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What Is the Best American Remake of a Foreign-Language Film? — Critics Survey

What Is the Best American Remake of a Foreign-Language Film? — Critics Survey
Every week, IndieWire asks a select handful of film and TV critics two questions and publishes the results on Monday. (The answer to the second, “What is the best film in theaters right now?”, can be found at the end of this post.)

This week’s question: In dubious honor of “Sleepless,” a new Jamie Foxx vehicle that’s been adapted from Frederic Jardin’s “Sleepless Night,” what is the best American remake of a foreign-language film?

Joshua Rothkopf (@joshrothkopf), Time Out New York

Long before I knew and appreciated Jean Renoir, I was in love with “Down and Out in Beverly Hills,” a 1986 comedy based on “Boudu Saved from Drowning” that peppered the flow with some truly eye-opening ideas for Hollywood: class warfare, unequal police treatment, a neurotic dog with its own therapist. The movie holds up beautifully — it’s one of Nick Nolte’s quietest performances, and one
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Spy vs Spy

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The plot of Hitchcock’s North by Northwest was suggested by this spy film.

The Man Who Never Was I Was Monty’s Double Odd Man Out Correct

Clifton Webb starred in Ronald Neame’s 1956 film
See full article at Trailers from Hell »

TV5MONDE USA: May Brings Films of Discovery

Tune in alert for self-discovery and surprise revelations abound in May with TV5MONDE USA. Daniel Auteuil, Quelques Jours Avec Lui (2012) May 15, 1:05pm Edt / 10:05am Pdt Two-time César award (Girl on the Bridge, Jean de Florette), Cannes Film Festival (The Eighth Day) and BAFTA Film Award (Jean de Florette) winner Daniel Auteuil is the focal point of this documentary about self-discovery. Over his forty-year career, Daniel Auteuil has played a thousand roles, including the under-gifted Bebel, for Claude Zidi; Scapin, for Jean-Pierre Vincent; and Ugolin, for Claude Berri. At age 63, after recognizing all of his success, the actor admits he wants to talk a little bit about himself after spending his life hiding behind characters.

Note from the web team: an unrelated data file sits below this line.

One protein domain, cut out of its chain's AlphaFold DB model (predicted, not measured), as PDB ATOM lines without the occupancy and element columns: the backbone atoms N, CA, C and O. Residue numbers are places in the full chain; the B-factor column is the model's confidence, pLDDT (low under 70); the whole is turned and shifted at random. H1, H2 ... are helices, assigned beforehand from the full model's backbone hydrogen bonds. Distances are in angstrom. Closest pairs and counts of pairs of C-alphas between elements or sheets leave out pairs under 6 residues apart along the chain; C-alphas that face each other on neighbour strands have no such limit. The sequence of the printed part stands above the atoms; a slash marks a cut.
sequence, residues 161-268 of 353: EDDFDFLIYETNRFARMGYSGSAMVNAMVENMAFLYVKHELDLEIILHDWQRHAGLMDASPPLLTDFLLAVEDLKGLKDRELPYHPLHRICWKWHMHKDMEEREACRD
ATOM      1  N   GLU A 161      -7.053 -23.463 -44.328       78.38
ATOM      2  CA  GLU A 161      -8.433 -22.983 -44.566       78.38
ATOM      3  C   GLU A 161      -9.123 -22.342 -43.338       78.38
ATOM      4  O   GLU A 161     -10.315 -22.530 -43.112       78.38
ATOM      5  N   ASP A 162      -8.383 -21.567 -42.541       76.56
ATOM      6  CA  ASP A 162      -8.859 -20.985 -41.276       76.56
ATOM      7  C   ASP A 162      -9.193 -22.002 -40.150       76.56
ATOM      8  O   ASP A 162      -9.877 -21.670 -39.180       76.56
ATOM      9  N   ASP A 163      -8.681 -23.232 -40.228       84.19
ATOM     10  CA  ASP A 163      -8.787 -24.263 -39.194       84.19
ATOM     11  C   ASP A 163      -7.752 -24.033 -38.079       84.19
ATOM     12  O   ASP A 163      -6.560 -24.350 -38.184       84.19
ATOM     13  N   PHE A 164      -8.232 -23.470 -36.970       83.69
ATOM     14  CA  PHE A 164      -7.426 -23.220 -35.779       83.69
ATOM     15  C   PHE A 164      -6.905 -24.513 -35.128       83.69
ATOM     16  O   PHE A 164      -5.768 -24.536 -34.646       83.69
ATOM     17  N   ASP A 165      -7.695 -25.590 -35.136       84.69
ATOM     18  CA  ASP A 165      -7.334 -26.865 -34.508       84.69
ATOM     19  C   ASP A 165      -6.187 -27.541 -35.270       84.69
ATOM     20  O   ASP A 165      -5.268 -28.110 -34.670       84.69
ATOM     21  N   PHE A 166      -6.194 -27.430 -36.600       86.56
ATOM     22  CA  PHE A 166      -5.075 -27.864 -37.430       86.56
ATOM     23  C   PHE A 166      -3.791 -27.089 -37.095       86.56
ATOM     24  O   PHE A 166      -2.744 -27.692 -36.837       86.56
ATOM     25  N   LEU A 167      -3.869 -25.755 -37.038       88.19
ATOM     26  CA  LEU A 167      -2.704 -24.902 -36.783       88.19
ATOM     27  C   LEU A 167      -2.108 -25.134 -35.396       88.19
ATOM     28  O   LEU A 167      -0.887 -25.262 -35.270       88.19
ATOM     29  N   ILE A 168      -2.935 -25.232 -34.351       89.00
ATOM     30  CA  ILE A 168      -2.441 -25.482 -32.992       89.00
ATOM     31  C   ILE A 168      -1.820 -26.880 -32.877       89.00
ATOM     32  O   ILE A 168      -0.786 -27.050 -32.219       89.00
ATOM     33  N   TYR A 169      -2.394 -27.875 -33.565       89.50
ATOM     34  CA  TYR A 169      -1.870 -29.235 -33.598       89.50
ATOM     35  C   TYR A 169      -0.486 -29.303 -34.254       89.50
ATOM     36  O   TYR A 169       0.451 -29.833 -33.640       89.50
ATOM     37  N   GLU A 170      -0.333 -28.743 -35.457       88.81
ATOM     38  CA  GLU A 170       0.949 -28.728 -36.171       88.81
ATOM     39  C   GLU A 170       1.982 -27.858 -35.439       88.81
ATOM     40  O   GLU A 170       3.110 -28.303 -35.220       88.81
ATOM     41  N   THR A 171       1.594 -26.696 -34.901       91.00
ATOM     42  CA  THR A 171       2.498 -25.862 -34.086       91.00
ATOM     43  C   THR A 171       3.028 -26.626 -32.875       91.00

See full article at Monsters and Critics »

"St Nick," Wc Fields, Cine las Americas, More

  • MUBI
"The indie Texan filmmaker David Lowery receives a double bill at the reRun Gastropub Theater in Dumbo, Brooklyn, and while Pioneer, a 16-minute short, and St Nick, an 86-minute feature, don't provide hard answers to their mysteries, both are deeply intriguing," writes Andy Webster in the New York Times. Regarding St Nick, a "potentially stifling ambience is deflected by quiet suspense and the awe-inspiring compositions of the cinematographer, Clay Liford. Decaying rustic interiors evoke Andrew Wyeth still lifes; pastoral long shots suggest a Southwestern walkabout. And Mr Lowery seems ready for a bigger canvas."

"Obliquely charting the terror, loneliness, and liberation of navigating a cold, callous grown-up world, St Nick follows nameless brother and sister runaways (played by real-life siblings Tucker and Savanna Sears) who take up impermanent residence in an empty Texas house," writes Nick Schager in Slant. "David Lowery's debut feature is long on silence and laden
See full article at MUBI »

Julien Guiomar, 1928 - 2010

  • MUBI
Le Monde and Le Figaro are among the French papers reporting on the death of Julien Guiomar on Monday at the age of 82. Among the first roles mentioned in nearly every story are his Colonel Vincent in Jean-Marie Poiré's Papy fait de la résistance (Gramps Is in the Resistence, 1983) and his Commissaire Bloret in Les Ripoux (My New Partner, 1984) and Jacques Tricatel in L'Aile ou la Cuisse (The Wing and the Thigh, 1976), both directed by Claude Zidi. International audiences will probably know him best as the Colonel in Costa-Gavras's Z (1969); that same year, he played a Spanish priest in Luis Buñuel's The Milky Way. He also worked with Jean-Paul Rappeneau, André Téchiné, Claude Sautet and Jean-Claude Lauzon. All of the French obits mention Guiomar's deep background in the theater and his popular performances in television comedies.

For news and tips throughout the day every day, follow The Daily
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ABC Believes In Cameron's "True Lies"